February Theme: BOOKS I LOVE FROM 2011 by John Claude Bemis
Nothing Like a Puffin by Sue Soltis and Bob Kolar was my favorite picture book from 2011. Funny and philosophical, this book beautifully considers what makes a puffin a puffin and not something else, essentially leading young readers through a playful logic puzzle to understand what makes us all unique. I’ve used this book in so many early elementary classrooms, and it’s an unequivocal hit.
Hopefully you have already discovered Tom Angleberger’s runaway hit The Strange Case of the Origami Yoda. If not, don’t wait another day. Last year brought not only the sequel, Darth Paper Strikes Back, but also a bonus Angleberger book Horton Halfpott Or, The Fiendish Mystery of Smugwick Manor; or, The Loosening of M'Lady Luggertuck's Corset.
Angleberger masterfully pulls off pee-stain-on-the-pants humor as well as unsentimental heart-string tugging, often in the same chapter. Horton Halfpott had me choking with laughter with its Downton Abbey-esque story that at times is hilariously bizarre and still keeps the Angleberger secret weapon for having characters with tons of heart.
While Brian Selznick’s graphic novel-novel hybrids have been a revelation for older readers, Eric Wight is working similar magic for a younger audience with his Frankie Pickle series. Last year brought the third, Frankie Pickle and the Mathematical Menace, of Wight’s comic book-early reader hybrids. Wight’s books blend the fantastical with the ordinary, as well as dynamic drawings of Frankie’s adventures through his own imagination with hilarious storytelling. I’m not sure who loves these books more - my four-year old daughter or me! She’s now convinced there’s such a thing as a “dryer sheet fairy.”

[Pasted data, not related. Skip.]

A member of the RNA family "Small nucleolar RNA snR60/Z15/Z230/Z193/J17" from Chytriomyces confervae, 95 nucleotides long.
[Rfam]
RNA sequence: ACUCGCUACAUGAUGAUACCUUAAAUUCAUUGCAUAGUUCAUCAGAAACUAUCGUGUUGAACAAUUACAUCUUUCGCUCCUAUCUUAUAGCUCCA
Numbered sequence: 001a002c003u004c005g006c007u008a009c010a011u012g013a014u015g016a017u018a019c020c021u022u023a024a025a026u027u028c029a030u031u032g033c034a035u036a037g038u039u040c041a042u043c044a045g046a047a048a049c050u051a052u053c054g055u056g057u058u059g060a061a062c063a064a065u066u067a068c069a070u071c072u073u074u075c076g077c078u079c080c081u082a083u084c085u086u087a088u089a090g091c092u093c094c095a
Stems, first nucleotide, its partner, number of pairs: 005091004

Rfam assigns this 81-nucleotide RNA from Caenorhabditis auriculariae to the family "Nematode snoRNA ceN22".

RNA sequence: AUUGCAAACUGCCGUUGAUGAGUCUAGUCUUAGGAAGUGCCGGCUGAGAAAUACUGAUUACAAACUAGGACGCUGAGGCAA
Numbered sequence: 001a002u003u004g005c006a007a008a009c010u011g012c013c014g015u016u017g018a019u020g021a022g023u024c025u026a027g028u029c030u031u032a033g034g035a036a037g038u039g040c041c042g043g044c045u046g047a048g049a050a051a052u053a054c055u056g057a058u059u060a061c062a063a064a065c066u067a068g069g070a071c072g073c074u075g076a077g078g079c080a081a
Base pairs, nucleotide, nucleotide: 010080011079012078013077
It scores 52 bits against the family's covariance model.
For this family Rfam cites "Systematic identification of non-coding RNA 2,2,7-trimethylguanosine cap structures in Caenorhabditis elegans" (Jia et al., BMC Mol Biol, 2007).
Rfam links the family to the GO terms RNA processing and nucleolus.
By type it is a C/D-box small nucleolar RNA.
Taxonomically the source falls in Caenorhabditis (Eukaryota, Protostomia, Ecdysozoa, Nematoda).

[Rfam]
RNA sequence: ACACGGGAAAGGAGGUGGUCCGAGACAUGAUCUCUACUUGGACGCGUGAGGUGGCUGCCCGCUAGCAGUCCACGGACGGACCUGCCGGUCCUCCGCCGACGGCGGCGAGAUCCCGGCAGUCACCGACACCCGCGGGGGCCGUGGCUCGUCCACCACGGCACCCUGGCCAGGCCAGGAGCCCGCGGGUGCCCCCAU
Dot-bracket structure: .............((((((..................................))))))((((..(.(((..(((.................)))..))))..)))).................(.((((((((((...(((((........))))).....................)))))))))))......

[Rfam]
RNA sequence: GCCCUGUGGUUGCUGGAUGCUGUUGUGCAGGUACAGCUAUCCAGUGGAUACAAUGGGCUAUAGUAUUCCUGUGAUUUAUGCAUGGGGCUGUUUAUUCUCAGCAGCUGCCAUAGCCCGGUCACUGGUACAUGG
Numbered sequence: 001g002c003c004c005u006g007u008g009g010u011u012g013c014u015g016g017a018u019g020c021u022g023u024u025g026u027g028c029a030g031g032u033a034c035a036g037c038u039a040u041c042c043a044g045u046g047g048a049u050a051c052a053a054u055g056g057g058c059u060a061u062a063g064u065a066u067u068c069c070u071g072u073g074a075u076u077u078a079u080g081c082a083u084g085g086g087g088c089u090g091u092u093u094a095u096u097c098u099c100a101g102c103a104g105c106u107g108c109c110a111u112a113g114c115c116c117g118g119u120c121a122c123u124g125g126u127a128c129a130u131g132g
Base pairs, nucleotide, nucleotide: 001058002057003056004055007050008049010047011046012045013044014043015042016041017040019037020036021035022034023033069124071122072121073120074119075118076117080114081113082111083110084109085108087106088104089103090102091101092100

The final book in the Everlost trilogy by Neil Shusterman, Everfound, came out last year. Don’t you love when you discover a great series when all the books are out and you can enjoy them all in frenzy? I don’t know why this trilogy isn’t buzzed about more. To me, Everlost is on par with fantasy epics like His Dark Materials and The Dark Is Rising. Officially labeled “young adult,” these felt completely and wonderfully middle-grade to me. Set in a limbo world between life and death, the complex characters and rich world-building left me wanting nothing more than to start back over at the first book and enter Everlost again.
Since I’m already breaking from the Smack-Dab format and hyping children’s books across age ranges, let me end with my favorite young adult novel from last year, This Girl Is Different by J.J. Johnson. Although I’m a fantasy author, I love realistic fiction. And the best young adult novels strike readers as a call-to-arms. This Girl Is Different begins with a homeschooled teen deciding to finish her senior year in a public high school as an experiment and grows into revolution against bureaucratic complacency and the everyday abuses teens face. Beautiful and inspiring!
Full disclosure, I know or have met all the above authors. While this might have led to my reading their books, it is my happy fortune to have discovered my 2011 favorite books in this way. I hope in them you discover some new favorites as well.